Terra Crashed Spectacularly. Here’s How It Launched.
TerraForm Labs spent four years building its ecosystem and connecting it to other blockchains before things began to unravel earlier this month.
When the TerraUSD algorithmic stablecoin (UST) lost its peg, millions of dollars were wiped out in a matter of days. The coin, which used to carry a redeemable-for-a-dollar guarantee, has been trading for just a nickel. And LUNA, its governance token, which last month had a market cap of more than $30 billion, has seen that metric slip to $680 million.
The company behind it all got its start in 2018.
Business partners Do Kwon and Daniel Shin founded Terraform Labs in January, and that April registered it as a private limited share company in Singapore.
By August, Terraform had completed a $32 million raise that included Translink Capital, Polychain Capital, FBG Capital, Hashed, 1kx, Kenetic Capital, and Arrington XRP. Four of the largest crypto exchanges—Binance, OKEx, Huobi Capital, and Dunamu—invested in Terra’s Layer-0 blockchain as well.
From the onset, Terra wanted to become a payments giant that could rival the likes of Alipay and PayPal. Shin, the founder of Korean e-commerce giant TMON, would later help bring more than 20 other companies to the table to form the Terra Alliance and adopt its payment system.
At the start of 2019, Terra raised $62 million with an initial coin offering (ICO) for its LUNA governance token, at $0.80 per LUNA. The team said it would be part of a “dual-token system, which is composed of Terra—the stablecoin—and Luna, the collateral token.”
The slide deck that accompanied the ICO also promised that its “Terra Stability Reserve” guaranteed solvency, “protecting it from the speculative and regulatory risks that other coins are exposed to.”
Not long after that—exactly one year after Terraform Labs was registered in Singapore—the company launched Mainnet Columbus on April 24, 2019.
The blockchain launched with a handful of tools: a block explorer, a staking dashboard, and a registrar for presale investors to create wallets and manage their LUNA tokens.
There also was a tool for “simulation models to look at how the Terra stability mechanism would react to change in macroeconomic variables,” Kwon said in a YouTube video uploaded the same day the mainnet launched.
One of the big draws of the Terra ecosystem was the Anchor lending protocol, which launched in July 2020.
It was touted as the eventual “gold standard for passive income on the blockchain.” Before its demise, Anchor promised lenders annual percentage yields of nearly 20%, and its total value locked (TVL) swelled to $17 billion—about 70% of all value in the Terra ecosystem.
The year Anchor launched, investors borrowing cryptocurrency from the Maker protocol had just gotten a rude awakening.
The Maker (MKR) token, created by MakerDAO, was used to support the DAI stablecoin as part of its credit system. The protocol lent DAI to users who locked up their crypto, like Ethereum, as collateral.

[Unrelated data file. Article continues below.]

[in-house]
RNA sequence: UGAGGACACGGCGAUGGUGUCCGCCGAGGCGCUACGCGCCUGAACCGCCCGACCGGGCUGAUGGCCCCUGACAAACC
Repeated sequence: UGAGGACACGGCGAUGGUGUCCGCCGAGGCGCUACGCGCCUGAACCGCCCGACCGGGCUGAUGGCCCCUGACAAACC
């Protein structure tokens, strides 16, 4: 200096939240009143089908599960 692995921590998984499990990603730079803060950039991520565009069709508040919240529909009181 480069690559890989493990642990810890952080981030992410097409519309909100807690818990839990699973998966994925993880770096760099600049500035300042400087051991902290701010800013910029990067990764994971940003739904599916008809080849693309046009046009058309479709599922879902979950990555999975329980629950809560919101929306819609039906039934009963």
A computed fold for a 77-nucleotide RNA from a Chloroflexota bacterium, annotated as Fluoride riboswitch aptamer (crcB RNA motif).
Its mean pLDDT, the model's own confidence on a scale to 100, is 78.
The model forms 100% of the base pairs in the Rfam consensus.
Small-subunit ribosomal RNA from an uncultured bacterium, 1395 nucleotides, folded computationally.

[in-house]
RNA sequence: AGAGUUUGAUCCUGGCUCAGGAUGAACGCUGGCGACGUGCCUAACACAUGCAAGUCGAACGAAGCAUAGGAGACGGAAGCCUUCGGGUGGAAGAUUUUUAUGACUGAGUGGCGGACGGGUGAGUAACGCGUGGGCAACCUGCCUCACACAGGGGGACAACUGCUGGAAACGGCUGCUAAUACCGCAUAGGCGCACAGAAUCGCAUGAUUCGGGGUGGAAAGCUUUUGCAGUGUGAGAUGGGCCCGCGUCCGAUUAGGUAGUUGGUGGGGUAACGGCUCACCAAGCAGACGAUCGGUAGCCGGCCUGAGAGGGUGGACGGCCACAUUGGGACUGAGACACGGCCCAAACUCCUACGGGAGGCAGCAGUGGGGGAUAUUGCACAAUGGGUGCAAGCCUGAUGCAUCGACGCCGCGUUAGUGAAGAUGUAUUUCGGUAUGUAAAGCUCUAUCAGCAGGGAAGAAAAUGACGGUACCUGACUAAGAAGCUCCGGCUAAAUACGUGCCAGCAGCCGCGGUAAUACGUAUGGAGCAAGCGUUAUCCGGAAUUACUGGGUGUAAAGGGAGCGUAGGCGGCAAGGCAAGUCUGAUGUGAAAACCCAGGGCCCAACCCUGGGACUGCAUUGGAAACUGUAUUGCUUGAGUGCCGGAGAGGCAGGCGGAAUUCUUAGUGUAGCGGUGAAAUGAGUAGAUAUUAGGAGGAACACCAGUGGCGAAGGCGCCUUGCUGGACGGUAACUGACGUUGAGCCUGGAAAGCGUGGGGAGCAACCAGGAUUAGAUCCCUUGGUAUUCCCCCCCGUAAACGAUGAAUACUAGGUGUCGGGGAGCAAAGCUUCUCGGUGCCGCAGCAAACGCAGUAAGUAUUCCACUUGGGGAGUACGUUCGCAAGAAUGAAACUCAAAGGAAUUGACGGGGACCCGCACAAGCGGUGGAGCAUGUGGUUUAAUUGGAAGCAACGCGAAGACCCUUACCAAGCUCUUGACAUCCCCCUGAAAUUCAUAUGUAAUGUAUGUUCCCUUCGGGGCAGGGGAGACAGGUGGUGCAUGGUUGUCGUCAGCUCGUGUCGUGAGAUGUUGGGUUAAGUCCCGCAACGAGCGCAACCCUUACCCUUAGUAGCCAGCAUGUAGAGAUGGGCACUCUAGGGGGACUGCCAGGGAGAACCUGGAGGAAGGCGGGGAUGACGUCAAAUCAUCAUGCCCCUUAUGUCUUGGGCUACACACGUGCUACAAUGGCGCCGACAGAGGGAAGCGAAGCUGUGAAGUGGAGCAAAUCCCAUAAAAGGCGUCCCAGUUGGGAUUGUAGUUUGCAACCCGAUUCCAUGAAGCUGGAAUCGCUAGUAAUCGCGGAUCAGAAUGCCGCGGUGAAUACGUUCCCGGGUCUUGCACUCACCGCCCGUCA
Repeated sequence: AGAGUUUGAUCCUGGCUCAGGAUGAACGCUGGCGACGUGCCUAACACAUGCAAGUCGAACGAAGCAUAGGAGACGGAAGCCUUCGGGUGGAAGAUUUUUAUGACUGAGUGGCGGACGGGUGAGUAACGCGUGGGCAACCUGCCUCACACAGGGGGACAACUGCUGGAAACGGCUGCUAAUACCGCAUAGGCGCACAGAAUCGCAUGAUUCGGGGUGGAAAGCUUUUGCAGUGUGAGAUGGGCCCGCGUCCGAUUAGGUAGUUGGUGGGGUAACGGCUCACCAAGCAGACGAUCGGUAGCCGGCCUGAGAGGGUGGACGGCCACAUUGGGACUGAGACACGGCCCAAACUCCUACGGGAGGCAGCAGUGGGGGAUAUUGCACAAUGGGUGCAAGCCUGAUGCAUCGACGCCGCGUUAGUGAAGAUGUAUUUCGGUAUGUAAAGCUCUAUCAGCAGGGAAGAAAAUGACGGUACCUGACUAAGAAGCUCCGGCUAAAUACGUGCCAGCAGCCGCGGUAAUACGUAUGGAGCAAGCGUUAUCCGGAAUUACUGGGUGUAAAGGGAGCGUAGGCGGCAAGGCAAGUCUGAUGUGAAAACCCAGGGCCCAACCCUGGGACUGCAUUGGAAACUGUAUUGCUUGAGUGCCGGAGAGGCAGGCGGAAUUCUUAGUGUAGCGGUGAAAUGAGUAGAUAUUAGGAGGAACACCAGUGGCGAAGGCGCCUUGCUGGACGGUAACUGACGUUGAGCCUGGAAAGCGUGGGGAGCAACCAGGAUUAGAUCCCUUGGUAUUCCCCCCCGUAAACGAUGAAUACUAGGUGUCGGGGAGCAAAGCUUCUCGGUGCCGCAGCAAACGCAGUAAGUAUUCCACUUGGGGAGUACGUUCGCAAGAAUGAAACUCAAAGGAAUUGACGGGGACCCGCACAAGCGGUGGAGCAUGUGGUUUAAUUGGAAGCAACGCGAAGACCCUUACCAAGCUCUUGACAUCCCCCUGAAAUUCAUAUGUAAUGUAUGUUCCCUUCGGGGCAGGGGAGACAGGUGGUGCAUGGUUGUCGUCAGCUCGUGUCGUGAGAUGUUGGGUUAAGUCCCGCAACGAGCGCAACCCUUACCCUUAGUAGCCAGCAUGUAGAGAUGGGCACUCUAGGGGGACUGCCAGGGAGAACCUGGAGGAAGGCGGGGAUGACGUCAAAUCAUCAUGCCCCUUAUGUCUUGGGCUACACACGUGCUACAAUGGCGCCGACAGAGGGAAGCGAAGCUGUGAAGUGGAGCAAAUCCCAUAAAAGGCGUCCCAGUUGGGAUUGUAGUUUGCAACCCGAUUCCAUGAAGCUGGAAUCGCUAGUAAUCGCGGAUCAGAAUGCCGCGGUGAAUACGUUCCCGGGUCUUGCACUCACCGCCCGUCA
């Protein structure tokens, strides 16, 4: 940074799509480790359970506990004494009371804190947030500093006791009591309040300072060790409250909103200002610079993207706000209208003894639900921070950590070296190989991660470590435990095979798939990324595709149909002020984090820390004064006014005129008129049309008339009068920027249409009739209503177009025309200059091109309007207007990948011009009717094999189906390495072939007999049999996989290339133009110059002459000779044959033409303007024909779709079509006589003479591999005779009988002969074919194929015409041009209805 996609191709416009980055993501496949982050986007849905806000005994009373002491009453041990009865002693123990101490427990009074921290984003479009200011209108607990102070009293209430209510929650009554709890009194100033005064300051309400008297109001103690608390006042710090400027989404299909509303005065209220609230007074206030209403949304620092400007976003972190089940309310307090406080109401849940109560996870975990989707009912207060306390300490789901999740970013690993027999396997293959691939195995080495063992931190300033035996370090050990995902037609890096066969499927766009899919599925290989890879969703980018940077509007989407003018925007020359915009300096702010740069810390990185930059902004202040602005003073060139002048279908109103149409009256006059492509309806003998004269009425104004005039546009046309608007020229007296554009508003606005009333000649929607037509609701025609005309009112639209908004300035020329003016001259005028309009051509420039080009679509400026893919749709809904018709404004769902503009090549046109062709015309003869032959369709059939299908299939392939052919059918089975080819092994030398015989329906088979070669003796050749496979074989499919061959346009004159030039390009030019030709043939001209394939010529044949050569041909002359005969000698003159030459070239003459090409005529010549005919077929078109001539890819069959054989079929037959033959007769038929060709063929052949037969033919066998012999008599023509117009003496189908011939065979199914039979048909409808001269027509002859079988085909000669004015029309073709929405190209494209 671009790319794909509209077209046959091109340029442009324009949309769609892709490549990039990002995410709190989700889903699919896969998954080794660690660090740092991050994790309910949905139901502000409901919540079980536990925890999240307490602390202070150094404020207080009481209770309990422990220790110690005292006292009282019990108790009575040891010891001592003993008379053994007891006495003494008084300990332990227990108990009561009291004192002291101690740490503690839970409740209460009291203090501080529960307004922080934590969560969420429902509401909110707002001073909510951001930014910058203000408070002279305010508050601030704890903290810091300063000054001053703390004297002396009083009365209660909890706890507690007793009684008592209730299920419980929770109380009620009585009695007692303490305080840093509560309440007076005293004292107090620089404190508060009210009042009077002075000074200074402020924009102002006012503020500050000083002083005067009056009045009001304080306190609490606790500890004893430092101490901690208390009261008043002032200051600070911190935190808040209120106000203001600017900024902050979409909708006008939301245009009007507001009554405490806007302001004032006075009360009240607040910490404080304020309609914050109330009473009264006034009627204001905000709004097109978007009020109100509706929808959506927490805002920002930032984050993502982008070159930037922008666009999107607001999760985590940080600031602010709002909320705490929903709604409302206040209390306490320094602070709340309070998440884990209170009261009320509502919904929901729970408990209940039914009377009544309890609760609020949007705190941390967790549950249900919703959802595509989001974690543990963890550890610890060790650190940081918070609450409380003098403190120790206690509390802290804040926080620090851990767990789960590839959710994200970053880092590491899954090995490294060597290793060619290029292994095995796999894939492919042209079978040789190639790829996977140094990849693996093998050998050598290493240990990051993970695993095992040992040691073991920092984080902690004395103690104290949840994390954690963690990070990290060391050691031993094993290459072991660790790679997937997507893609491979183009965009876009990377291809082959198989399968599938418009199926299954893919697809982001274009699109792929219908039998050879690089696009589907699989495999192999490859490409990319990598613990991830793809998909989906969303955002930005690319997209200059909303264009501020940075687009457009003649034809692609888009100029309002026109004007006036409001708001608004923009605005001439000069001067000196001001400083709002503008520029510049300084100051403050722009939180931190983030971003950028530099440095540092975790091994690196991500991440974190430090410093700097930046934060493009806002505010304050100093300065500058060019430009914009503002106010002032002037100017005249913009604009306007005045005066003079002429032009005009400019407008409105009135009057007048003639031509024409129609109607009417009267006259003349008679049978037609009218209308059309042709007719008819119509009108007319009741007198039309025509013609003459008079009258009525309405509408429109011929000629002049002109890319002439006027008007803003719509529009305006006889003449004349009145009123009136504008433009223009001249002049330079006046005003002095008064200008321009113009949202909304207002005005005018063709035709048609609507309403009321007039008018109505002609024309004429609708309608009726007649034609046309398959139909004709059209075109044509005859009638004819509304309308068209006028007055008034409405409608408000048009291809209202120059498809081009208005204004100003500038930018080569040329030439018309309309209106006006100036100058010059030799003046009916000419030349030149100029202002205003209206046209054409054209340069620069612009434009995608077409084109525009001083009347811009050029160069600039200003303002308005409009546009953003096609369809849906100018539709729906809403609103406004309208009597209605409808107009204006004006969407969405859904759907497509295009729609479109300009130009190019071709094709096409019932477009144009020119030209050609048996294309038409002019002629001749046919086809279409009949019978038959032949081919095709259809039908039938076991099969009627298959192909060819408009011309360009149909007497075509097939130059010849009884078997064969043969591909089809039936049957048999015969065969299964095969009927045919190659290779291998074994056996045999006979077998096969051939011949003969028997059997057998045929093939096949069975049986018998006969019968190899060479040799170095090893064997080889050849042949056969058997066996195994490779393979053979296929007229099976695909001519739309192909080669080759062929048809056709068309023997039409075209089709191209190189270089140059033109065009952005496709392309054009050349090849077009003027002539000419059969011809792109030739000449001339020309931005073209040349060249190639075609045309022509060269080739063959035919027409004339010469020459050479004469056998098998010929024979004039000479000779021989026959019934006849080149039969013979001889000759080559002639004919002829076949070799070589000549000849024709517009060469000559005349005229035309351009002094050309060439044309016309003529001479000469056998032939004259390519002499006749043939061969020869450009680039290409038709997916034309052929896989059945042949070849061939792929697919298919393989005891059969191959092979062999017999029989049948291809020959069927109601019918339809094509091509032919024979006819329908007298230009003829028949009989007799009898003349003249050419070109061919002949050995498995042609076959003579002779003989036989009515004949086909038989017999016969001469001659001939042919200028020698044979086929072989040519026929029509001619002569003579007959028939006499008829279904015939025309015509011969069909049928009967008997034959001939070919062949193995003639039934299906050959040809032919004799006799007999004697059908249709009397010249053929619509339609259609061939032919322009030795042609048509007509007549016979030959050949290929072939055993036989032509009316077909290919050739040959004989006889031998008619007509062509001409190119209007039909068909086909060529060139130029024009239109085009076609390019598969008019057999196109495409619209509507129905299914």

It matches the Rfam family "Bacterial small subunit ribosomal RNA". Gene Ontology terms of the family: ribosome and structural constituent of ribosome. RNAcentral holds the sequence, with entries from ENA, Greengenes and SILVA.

During what’s become known as Black Thursday, the price of Ethereum dropped below $100 causing DAI loans to become undercollateralized. At that point, the protocol automatically put the ETH collateral up for auction.
But because of network congestion and high gas prices, some bidders were able to buy the liquidated assets for the insanely low price of $0. That meant the people who’d put up Ethereum for their now-undercollateralized loans had lost everything.
“Keeper systems rely on arbitragers to finance liquidations on a discretionary basis, which can result in liquidity crunches at times of high market volatility leading to huge losses for borrowers,” Nicholas Platias, Terra’s head of research, wrote in a Medium blog post.
He linked to a reddit post from a user who had lost 281 ETH.
“Liquidation contracts, on the contrary, are fully collateralized and enforce a lengthy withdrawal period,” Platias wrote, “to provide stability in the face of temporary shocks.”
After the crash, Anchor had just $100 million worth of UST and AVAX, Avalanche’s native token.
Making good on the second part of its dual-token system, Terra announced the launch of its stablecoin in September 2020.
But less than a year later, it was facing strong macroeconomic headwinds.
China was in the middle of cracking down on Bitcoin miners, and UST lost its dollar peg for the first time on May 22, 2021. Terra’s algorithmic stablecoin lost its dollar peg for the first time, and traded for $0.95 for two days, according to CoinMarketCap.
Later that year, the final pieces that would make Terra’s downfall so calamitous moved into place. In October 2021, Terra joined both Wormhole and the Cosmos IBC, bridge chains that would make it possible for users to move their funds onto the blockchain from others.
The day after the Wormhole announcement was posted on Terra’s blog, the project’s total value locked (TVL) edged above $5 billion for the first time, according to DeFi Llama. By the time Terra joined IBC, there was $2 billion worth of UST in circulation and its ecosystem had more than $9 billion worth of assets.
With all the pieces in place, Kwon began accumulating Bitcoin in a reserve wallet, saying he wanted to eventually have $10 billion worth of Bitcoin backing UST.
“It’s not 10B today – as UST money supply grows a portion of the seigniorage will go to build BTC reserves bridged to the Terra chain,” he said in a tweet in March. “We have 3B funds ready to seed this reserve, but technical infrastructure (bridges etc) is still not ready yet.”
Right before Terra’s UST lost its dollar peg on May 9, the Luna Foundation Guard Bitcoin reserve had grown to 42.5 BTC, at the time worth $1.4 billion. But when the Bitcoin price started to tank, UST lost its peg and would eventually drag LUNA, the TerraForm Labs team, and thousands of investors down with it.
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